Camp Ramah’s Mador Program


Mador Program pic
Mador Program

A New York University graduate, Robert Kasirer followed in his parents’ footsteps to focus on a career dedicated to senior citizen welfare. Beyond his professional duties, Robert Kasirer supports Camp Ramah in California, a Jewish summer camp that brings together campers from North American and Israel.

Camp Ramah operates numerous initiatives, including the Mador program. Open to incoming 12th-grade students, the Mador program is a leadership training course that takes place over nine weeks.

In the two-part program, students work as counselors to younger campers and take part in classroom sessions where they hear from experts in fields including child development, psychology, and rabbinic studies. Space on the Mador program is limited, and not all applicants are successful.

The application process includes submission of a written application with references. All candidates must complete interviews prior to selection. Applicants active in Jewish community organizations, such as youth groups and Hebrew schools, receive priority.


The Jacob Rose Family Foundation and Aging

As an entrepreneur, lawyer, and innovator, Robert Kasirer created an integrated software system to assist in managing healthcare operations. Receiving a JD degree from St. John’s University School of Law, Robert Kasirer currently serves as the director of the Jacob Rose Family Foundation.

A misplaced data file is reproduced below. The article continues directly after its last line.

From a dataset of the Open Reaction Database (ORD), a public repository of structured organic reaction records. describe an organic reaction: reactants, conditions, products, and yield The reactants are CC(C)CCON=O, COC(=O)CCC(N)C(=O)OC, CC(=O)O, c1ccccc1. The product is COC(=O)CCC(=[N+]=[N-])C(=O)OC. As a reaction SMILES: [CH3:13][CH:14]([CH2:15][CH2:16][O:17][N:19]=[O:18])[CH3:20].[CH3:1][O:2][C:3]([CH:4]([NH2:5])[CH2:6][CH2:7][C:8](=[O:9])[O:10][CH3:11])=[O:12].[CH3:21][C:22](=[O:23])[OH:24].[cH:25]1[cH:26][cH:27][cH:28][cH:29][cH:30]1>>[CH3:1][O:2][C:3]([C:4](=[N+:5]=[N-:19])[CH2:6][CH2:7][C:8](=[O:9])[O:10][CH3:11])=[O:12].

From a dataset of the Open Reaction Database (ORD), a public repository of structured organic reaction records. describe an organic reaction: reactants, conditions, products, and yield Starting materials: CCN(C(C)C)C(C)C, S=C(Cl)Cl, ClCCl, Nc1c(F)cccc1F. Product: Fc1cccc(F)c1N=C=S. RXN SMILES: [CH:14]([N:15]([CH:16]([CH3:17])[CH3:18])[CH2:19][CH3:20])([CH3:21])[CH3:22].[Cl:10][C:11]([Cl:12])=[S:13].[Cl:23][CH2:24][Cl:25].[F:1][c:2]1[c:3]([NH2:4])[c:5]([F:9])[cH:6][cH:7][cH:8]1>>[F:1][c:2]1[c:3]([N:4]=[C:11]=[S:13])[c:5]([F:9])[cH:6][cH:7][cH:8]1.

The Jacob Rose Family Foundation is an organization that promotes research for age-related initiatives. In 2010, the foundation sponsored a two-day symposium for around 300 participants to talk about the newest trends in nursing homes to “empowered aging.”

Some statistics were shared to prompt discussions, including the fact that by the year 2030, one out of every five Americans will be over the age of 64. Another is that the current anti-aging industry has proven to be an $8 billion enterprise, with every major cosmetics manufacturer creating lotions and creams to give people more youthful-looking skin. In this lively conference, architects, students, and experts discussed alternatives for senior housing, health, mobility, and solutions to support an aging population.